Wednesday, December 29, 2004

Blade: Trinity

* * (out of four)
Seen 24 December 2004 at Regal Clark's Pond #1 (first-run)

Getting back to something's roots is generally thought of as a good thing, but that may not be the case for New Line's Blade franchise. Part of the problem is that the general public considers Blade's roots to be the first movie, while screenwriter/director David Goyer is all too aware that Blade was a comic book character first.

Not that there was a "Blade" comic before the success of the first movie; the character first appeared in a 1970s horror series named "Tomb of Dracula". It's a clever reference when the movie starts with vampire archeologists uncovering said resting place; less so when one character actually whips out a copy of the series' first issue. But comics are Goyer's thing (in addition to the Blade movies, he also did scripts for Hellboy and Batman Begins, with The Flash in development), and a couple of the sillier comic tropes get some use: Abraham Whistler (Kris Kristoferson) gets the Jean Grey "For Crying Out Loud, Is He Dead Again" Award, and his daughter Abigail (Jessica Biel) places in the Green Arrow "Seriously, The Compound Bow Is The Best Weapon For Urban Combat Ever" category. Wacky ideas about evolution abound.

The latter is kind of disappointing, since one of the good things Trinity mostly retains from its predecessors is the idea of taking a supernatural story concept such as vampires and placing it in a science-fictional context. Neither the humans nor vampires are terribly interested in musty books or prophecies; the vampire hunters are more likely to genetically engineer a virus to take the bloodsuckers out. That the science used is chuckle-inducing is somewhat forgivable, since the science-over-superstition theme is a good one that deserves to appear in better movies.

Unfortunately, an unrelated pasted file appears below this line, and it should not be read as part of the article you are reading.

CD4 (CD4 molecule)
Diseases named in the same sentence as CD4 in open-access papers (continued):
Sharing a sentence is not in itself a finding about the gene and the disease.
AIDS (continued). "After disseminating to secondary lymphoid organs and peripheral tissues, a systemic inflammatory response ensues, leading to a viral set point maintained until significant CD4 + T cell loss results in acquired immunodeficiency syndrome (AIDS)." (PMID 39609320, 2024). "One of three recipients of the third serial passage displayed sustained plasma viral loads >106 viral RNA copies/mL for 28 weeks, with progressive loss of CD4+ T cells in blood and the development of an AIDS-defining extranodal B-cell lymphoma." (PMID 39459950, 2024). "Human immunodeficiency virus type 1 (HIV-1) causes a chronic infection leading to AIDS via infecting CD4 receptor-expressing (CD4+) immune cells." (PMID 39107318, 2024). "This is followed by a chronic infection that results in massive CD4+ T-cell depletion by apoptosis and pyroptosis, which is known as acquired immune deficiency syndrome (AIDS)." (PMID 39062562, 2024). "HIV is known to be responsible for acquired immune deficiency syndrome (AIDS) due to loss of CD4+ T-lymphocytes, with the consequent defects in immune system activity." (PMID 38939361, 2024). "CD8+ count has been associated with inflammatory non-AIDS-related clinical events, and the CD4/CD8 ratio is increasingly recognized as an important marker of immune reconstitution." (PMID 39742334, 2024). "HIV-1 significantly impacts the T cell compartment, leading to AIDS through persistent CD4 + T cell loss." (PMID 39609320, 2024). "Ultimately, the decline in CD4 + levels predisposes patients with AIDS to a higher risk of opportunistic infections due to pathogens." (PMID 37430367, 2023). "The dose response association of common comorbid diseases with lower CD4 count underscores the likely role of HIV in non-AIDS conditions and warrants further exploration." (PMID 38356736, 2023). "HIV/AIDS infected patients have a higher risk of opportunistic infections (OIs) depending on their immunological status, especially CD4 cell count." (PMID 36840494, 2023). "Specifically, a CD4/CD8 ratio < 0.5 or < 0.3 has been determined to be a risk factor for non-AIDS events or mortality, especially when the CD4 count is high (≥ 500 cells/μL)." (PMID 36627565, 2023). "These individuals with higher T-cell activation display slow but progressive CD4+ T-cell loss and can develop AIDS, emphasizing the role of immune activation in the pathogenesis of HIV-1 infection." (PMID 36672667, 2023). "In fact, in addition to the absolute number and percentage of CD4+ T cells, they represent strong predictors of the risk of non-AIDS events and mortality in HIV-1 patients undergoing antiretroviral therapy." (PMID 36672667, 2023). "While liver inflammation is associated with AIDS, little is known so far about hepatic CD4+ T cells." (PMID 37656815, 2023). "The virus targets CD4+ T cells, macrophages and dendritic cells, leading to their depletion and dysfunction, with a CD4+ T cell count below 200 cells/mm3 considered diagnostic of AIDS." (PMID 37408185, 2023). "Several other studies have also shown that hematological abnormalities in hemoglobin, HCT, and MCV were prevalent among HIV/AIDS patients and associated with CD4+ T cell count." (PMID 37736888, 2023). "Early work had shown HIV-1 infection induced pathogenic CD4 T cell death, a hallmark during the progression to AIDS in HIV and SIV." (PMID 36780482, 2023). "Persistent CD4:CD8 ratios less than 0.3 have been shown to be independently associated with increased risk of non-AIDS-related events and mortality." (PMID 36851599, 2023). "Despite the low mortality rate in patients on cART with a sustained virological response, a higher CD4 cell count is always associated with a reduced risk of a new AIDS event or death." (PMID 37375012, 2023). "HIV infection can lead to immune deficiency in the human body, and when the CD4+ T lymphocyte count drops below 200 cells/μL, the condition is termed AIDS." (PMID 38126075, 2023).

So what goes wrong? Well, there's the cast. Or, more specifically, the performances.

After the movie ended, it was not hard to imagine a day early on during shooting when Ryan Reynolds looked around, realized he could walk away with the movie and nobody else would offer any resistance. Wesley Snipes, for all anybody can tell behind his dark glasses, could very well be sleepwalking. Jessica Biel doesn't seem to have much to do other than stand around with her bow, looking good; maybe she'll be Jennifer Garner when she grows up. Parker Posey angrily chews scenery as the villainous mastermind, perhaps distressed over what a once promising career has come to. Dominic Purcell goes the "too full of himself to be truly malevolent" route as Drake. Natasha Lyonne has a lifeless extended cameo as a blind geneticist. They're in a movie about vampires, but aside from Posey and Reynolds, they might as well be zombies.

Ah, Ryan Reynolds. The character he plays, Hannibal King, was more noteworthy for his iron will than his smart mouth in Tomb of Dracula (King was a "vampire detective" who resisted the urge to drink blood or use his vampiric powers), but here is written to Reynolds's strengths. Sort of "what if Berg from Two Guys, a Girl, and a Pizza Place was a badass vampire hunter?" He gets just about every good line in the screenplay and delivers them in sarcastic, laid-back style. This could be the part that makes him a movie star in the way that Van Wilder didn't. It's an entertaining performance, but is it a Good Thing for a comic sidekick to so completely dominate an action movie?

Ultimately, these weaknesses have to be laid at Goyer's feet. He's not a bad screenwriter, but his work here suggests that he does his best work with a strong collaborator. Snipes, if you remember, was pretty darn good in the first two Blade movies, but offers nothing in this one. Same with the rest of the cast. He also seems to subscribe to the premise that anything is cool when you film it in slow-motion; there are actually two shots of Abigail putting her headphones on, because she likes to listen to MP3s as she dispatches the undead. It's comical. The action scenes also don't have the same zing as they did in the first movie (it doesn't help that Drake has the annoying habit of turning into a CGI monster just when things are getting good).

It's an open question how good a movie this would have been if Guillermo del Toro had directed it instead of doing Hellboy; maybe he would have been able to coax something out of Snipes, or curbed some of Goyer's fanboy tendencies. Or maybe not. At any rate, this will probably be the last Blade movie, although there's talk of spinning Reynolds and Biel off into a "Nightstalkers" movie. I must admit, I might go for that, although I'd maybe like someone else in charge of it.

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